Deck lumber recommendations

Part one:
We're looking to replace our 20 year old deck. What would be the best material to use? I'm not too fond of composite decking, which leaves either redwood/cypress or salt treated. Any reasons not to lean towards redwood/cypress over salt treated? How about treating the wood? Just the top or the bottom also? I don't want to paint it (a friend did that, it looked good for a while, now he's going through the pains of refinishing it).
The deck is going to be 10x20 and will be around 15' off the ground. We live in Western NC at 2800', the deck faces east and will get dappled sun until around 10, then full sun until 3pm. We do get some snow/ice up here. We spend a lot of time on it, I usually eat breakfast outside and my wife and daughter spend a good chunk of their day hanging out on it.
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Do the cost comparisons for Ipe and Mahogany decking. Last I checked they were $2.09 and $1.89 a lineal foot. They are both very good looking and long lasting. I'd put a coat of Penofin oil on them before laying the wood, then just the top surface very couple of years. Ipe is reported to have a 50 year life with no treatment at all. Redwood and cypress are good choices also, along with the Penofin oil treatment.
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Boy, I'd sure consider the composite. Maintenance free, particularly if you don't want to finish it every few years. Paint is stupid on an open deck. Stain and seal is a much better choice. I think redwood might be a little soft for foot traffic. What's the 20 year old deck made of? Has it served your needs w/o major maintenance?

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It's PT. It was in decent shape when we bought the house, now it's looking ratty. I treated it for a while then one year we had a rainy spring/summer and I never was able to treat it, it went downhill from there. Plus we have the cash to redo it, so I figure that the time is right. I could probably redo what's there myself but want something with some ROOM.
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(Mark) says...

I pressure wash my composite deck once a year, which brings it back to looking brand new. The framing is ground contact rated treated wood, even though it sits on concrete, and the fasteners are stainless steel. Replacing a deck once was enough. This one is going to last longer than I will.
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Agreed. I can't understand why I see all these recos for various types of wood. I think the composite looks better from day one, but there's no contest after 5 years. Mines at 5 years now and looks brand new after cleaning. I don't expect that to change at 10, 15, 20.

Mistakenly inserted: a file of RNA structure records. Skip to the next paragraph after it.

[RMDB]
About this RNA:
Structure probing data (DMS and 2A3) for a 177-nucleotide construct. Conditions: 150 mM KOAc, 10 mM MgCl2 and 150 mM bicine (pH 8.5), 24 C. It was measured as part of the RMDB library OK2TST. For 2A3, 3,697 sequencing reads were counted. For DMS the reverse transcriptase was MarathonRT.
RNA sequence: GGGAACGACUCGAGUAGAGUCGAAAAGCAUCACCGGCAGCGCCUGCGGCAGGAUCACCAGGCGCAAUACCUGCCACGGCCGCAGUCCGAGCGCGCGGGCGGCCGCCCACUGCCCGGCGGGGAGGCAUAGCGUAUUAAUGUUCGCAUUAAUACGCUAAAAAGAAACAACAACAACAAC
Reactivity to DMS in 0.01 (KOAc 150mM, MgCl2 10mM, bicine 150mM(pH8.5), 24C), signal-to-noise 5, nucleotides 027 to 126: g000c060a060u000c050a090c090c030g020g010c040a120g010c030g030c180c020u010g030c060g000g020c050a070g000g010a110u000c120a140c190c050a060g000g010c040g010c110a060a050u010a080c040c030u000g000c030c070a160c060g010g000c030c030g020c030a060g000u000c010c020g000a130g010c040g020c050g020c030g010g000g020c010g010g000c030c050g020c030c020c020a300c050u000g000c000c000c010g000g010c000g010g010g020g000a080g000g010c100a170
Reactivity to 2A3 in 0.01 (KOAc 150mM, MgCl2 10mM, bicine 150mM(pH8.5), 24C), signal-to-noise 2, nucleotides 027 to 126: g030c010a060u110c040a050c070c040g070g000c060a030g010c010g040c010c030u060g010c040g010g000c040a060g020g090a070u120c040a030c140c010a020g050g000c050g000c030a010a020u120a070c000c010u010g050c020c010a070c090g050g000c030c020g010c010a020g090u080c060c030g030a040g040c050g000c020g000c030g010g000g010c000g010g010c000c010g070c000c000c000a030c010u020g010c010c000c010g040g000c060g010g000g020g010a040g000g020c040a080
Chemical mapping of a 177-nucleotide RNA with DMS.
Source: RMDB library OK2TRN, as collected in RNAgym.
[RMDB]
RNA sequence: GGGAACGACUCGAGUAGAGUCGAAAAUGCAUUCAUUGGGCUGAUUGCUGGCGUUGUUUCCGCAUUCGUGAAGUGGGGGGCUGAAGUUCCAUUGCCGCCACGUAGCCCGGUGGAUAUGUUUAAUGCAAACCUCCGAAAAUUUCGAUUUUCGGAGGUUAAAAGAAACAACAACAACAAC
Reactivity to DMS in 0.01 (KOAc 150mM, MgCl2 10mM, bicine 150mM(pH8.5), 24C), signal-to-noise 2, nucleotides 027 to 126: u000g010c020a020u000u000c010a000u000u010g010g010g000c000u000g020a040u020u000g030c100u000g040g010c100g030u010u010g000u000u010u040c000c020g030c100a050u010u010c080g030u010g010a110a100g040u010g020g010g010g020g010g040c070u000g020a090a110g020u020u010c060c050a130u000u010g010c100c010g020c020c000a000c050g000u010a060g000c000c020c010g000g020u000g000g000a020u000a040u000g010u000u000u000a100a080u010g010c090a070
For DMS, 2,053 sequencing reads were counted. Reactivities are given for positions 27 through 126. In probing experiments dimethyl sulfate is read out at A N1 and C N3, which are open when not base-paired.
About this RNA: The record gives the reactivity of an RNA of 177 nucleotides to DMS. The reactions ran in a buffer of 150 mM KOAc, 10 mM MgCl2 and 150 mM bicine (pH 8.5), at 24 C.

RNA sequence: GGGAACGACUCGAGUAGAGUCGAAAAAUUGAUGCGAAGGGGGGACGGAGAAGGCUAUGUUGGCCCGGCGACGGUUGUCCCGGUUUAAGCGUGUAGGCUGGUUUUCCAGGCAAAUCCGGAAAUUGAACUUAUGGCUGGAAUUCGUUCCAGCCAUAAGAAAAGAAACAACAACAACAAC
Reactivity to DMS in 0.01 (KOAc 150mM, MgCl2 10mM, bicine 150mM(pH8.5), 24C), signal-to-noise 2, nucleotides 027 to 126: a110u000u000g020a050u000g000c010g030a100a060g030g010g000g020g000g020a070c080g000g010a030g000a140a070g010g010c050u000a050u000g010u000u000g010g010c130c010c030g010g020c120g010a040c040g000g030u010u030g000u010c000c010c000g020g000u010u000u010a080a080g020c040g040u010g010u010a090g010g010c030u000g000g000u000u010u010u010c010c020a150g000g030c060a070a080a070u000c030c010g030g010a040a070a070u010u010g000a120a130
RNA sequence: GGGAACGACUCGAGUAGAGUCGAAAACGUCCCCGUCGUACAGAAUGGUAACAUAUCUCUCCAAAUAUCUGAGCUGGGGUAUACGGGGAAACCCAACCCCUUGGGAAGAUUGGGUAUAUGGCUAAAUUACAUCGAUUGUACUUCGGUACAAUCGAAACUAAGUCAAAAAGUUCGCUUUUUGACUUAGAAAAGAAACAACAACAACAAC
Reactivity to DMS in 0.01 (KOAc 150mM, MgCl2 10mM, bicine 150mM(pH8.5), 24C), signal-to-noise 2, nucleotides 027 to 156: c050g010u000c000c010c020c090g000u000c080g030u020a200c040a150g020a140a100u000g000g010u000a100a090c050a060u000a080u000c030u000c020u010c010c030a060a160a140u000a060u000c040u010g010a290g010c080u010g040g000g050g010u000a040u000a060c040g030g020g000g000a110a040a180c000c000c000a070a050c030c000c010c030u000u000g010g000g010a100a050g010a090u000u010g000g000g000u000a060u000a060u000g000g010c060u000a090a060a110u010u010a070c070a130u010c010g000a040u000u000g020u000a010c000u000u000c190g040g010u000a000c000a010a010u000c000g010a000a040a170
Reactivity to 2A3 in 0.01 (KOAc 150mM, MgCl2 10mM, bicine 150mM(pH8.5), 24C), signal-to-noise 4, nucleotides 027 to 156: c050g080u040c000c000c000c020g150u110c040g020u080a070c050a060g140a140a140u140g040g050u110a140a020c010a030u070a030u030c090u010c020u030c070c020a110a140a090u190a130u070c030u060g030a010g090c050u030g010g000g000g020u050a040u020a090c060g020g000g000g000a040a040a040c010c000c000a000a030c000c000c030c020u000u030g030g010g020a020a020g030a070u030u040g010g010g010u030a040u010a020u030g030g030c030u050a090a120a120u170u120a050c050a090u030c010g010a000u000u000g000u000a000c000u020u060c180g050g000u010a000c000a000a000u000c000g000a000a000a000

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Dan Espen wrote:

I don't recall the brand of composite that my hubby used for our finger-dock about 5 years ago. Full-sun, all day, Florida, and it looks like new; well, like weathered wood the day it was put down. Yesterday we had a bit of storm surge from Barry, with finger docks under water for a while. The wood decks are popping boards, ours isn't. Don't know what it is like in a wooded, shady yard - perhaps a lot of mildew? We don't clean it, so it's just "there".
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[snip]

1. If you're satisfied with your use of composites for a dock, please tell us how far apart are the joists for your construction -- I'm considering doing the same thing --
2. If the wooden decks are losing boards, is it possible that the wooden deck boards were nailed in place, whereas your composite material was screwed in place, accounting for the difference?
3. I stumbled on an interesting discussion of composite materials, including info on problems with fading and staining, at http://www.bobvila.com/HowTo_Library/Wood_Deck_Alternatives-Deck-A2111.html
4. We also had a storm "surge" from Barry -- but our lake is so low that there was never a threat to anyone's dock.
Regards --
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My old PT deck lasted 20 years with not much more than a power wash every few years. It was only about 18 inches off the ground and when it was torn off a couple years ago so we could add a room to the house I was surprised the underside of the decking looked almost new! Had I known that I woulda turned all the boards over about 10 years earlier!

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Redwood or cypress will work. Pressure treated works well and readily available. Redwood is expensive unless you live on the west coast, plus it is rather soft. A decking stain will protect the wood much better and longer than a clear coating (I prefer Cabots Decking stain). Coat all sides, paying particular attention to end grain areas. Deck screws are better than nails.
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I'd second the Ipe recommendation. Similarily priced to composite but much better IMO. We have a boardwalk in our town which has been around for 10+ years and still looks good, and being a popular public trail, it gets tremendous abuse.
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